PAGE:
2013 Bassmaster Classic Grand Lake O' the Cherokees - Tulsa, OK, Feb 22 - 24, 2013

Dreams become reality

Grand Lake lives up to its name on Day One

Jason Christie
Darren Jacobsen
Local angler Jason Christie estimated he has fished 50 tournaments, minimum, at Grand Lake over the last 15 years.

TULSA, Okla. — Wild expectations changed into high probabilities overnight at Grand Lake on Day One of the Bassmaster Classic. When three anglers topped 20 pounds, the dream of averaging that weight over three days became near-reality.

"I think it's going to take 20 pounds a day to win it," said Kevin VanDam, the four-time Classic champion, who is in fourth place with 19 pounds, 12 ounces. "There are so many big fish in this lake; 25 pounds (a day) happens all the time here."

Chris Lane, last year's Classic champion, zeroed on Day One, but he saw enough from others to have an opinion on the outcome.

"I think it will take 63 or 64 pounds to win," Lane said. "I think it will only get better, for sure."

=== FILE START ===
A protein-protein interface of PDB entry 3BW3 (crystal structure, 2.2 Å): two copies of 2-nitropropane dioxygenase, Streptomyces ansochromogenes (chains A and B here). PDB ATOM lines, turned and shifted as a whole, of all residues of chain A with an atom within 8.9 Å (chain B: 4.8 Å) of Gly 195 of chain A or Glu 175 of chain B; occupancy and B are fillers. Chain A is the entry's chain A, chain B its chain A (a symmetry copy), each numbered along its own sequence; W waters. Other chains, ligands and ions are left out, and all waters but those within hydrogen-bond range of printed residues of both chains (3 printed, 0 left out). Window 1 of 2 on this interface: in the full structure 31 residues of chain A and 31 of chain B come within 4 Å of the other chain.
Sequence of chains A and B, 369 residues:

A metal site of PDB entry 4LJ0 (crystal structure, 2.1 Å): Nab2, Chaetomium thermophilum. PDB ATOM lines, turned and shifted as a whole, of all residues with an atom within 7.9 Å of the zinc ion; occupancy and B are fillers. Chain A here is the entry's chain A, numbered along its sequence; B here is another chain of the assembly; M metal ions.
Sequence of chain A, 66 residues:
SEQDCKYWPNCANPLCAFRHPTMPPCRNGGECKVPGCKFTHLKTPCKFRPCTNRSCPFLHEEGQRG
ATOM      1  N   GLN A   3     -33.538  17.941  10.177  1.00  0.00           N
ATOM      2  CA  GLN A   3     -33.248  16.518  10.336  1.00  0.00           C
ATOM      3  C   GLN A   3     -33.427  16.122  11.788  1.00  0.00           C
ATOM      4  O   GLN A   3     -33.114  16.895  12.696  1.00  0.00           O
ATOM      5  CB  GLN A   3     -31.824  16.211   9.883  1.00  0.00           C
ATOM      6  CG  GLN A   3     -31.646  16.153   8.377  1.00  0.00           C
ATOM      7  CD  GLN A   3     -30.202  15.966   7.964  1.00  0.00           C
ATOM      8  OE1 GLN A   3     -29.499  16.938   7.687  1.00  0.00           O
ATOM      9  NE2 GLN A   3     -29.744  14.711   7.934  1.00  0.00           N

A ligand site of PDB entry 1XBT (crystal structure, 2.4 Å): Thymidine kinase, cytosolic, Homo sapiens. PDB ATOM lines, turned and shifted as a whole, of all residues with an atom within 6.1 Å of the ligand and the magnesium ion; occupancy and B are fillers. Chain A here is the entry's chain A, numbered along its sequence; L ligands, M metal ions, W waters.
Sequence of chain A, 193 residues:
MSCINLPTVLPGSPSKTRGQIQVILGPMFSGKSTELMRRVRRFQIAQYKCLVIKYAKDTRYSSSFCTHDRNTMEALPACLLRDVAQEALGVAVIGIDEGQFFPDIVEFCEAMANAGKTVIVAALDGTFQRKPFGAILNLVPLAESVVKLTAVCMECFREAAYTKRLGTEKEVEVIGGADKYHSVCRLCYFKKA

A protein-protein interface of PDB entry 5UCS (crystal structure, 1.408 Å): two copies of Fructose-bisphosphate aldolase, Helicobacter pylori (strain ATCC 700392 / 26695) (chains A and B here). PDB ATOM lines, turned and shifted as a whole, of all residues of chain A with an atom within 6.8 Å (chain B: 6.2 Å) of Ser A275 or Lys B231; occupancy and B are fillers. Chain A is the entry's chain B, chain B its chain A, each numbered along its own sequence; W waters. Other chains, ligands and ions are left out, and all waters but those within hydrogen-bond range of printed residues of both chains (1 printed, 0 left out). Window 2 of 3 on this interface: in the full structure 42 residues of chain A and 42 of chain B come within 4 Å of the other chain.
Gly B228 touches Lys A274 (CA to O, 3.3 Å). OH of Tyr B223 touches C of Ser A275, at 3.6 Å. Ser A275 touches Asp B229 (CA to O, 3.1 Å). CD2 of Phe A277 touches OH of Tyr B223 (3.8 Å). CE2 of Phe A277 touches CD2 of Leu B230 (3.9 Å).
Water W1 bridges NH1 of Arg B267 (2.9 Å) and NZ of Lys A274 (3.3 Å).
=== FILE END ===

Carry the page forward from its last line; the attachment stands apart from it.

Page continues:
Hank Cherry, a Classic rookie, is in third place with 20-15. He deferred to VanDam in predicting what would happen over the next three days, saying, "As far as the (total), I'm not going to guess. I'll go with what he said."

The co-leaders – Mike Iaconelli and Cliff Pace with 21-8 – were a little more guarded in their expectations, but not much.

"I think the potential is there for 20 or 21 (pounds a day), but I still think 18 ½ to 19 ½ will win it," Iaconelli said. "The potential is there, though, for sure."

But this is the ultimate irony: Warmer weather, like that predicted for Sunday, may actually hamper the bass fishing at Grand Lake.

"This is one of the Ozarks lakes," noted Jason Christie, who is sixth with 18-12. "The colder it is, the bigger (the bass), it seems like."

Christie should know. It was acknowledged entering this Classic, that Christie has the most experience at Grand Lake, although little in late February in 20-degree weather. Christie, 39, estimated he has fished 50 tournaments, minimum, at Grand Lake over the last 15 years.

And Christie "touched" 20 pounds Friday. A 4 ½ pounder brushed his hand before coming unhooked as he was preparing to land it.

"It had one hook in the lip," he said. "The bad thing is, it would have culled a two-pounder."
After learning the hard way Friday, Christie had some advice for the other anglers this week, who are fishing in these frigid conditions: "When you lose one, and it's 22 degrees, don't slap the water."

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